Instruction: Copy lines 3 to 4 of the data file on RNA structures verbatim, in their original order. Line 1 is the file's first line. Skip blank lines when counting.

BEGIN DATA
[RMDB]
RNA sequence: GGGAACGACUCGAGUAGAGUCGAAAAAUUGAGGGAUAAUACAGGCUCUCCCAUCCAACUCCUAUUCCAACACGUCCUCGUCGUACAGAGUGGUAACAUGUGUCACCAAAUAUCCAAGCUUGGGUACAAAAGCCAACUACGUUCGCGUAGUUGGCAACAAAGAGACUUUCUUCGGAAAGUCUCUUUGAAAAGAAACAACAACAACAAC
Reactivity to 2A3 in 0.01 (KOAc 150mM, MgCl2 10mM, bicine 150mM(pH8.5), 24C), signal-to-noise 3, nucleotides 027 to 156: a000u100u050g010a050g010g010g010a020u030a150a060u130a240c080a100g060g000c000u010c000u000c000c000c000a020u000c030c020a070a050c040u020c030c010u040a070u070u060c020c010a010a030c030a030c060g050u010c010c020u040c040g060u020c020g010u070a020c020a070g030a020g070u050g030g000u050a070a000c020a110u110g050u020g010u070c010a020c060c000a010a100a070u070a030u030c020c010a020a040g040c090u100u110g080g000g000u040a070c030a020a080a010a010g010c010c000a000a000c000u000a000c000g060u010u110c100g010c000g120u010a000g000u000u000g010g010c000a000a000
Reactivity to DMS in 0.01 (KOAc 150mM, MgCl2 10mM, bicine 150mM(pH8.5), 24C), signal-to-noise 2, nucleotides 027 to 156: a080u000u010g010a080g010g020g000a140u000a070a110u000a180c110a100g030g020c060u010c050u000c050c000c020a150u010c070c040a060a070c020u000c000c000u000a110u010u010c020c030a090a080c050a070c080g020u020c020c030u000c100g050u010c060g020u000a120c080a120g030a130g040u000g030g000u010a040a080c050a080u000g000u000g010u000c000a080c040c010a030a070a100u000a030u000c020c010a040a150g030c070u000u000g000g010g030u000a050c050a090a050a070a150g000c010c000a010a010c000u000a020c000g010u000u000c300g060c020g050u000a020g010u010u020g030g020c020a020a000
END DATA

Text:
Reactivity to 2A3 in 0.01 (KOAc 150mM, MgCl2 10mM, bicine 150mM(pH8.5), 24C), signal-to-noise 3, nucleotides 027 to 156: a000u100u050g010a050g010g010g010a020u030a150a060u130a240c080a100g060g000c000u010c000u000c000c000c000a020u000c030c020a070a050c040u020c030c010u040a070u070u060c020c010a010a030c030a030c060g050u010c010c020u040c040g060u020c020g010u070a020c020a070g030a020g070u050g030g000u050a070a000c020a110u110g050u020g010u070c010a020c060c000a010a100a070u070a030u030c020c010a020a040g040c090u100u110g080g000g000u040a070c030a020a080a010a010g010c010c000a000a000c000u000a000c000g060u010u110c100g010c000g120u010a000g000u000u000g010g010c000a000a000
Reactivity to DMS in 0.01 (KOAc 150mM, MgCl2 10mM, bicine 150mM(pH8.5), 24C), signal-to-noise 2, nucleotides 027 to 156: a080u000u010g010a080g010g020g000a140u000a070a110u000a180c110a100g030g020c060u010c050u000c050c000c020a150u010c070c040a060a070c020u000c000c000u000a110u010u010c020c030a090a080c050a070c080g020u020c020c030u000c100g050u010c060g020u000a120c080a120g030a130g040u000g030g000u010a040a080c050a080u000g000u000g010u000c000a080c040c010a030a070a100u000a030u000c020c010a040a150g030c070u000u000g000g010g030u000a050c050a090a050a070a150g000c010c000a010a010c000u000a020c000g010u000u000c300g060c020g050u000a020g010u010u020g030g020c020a020a000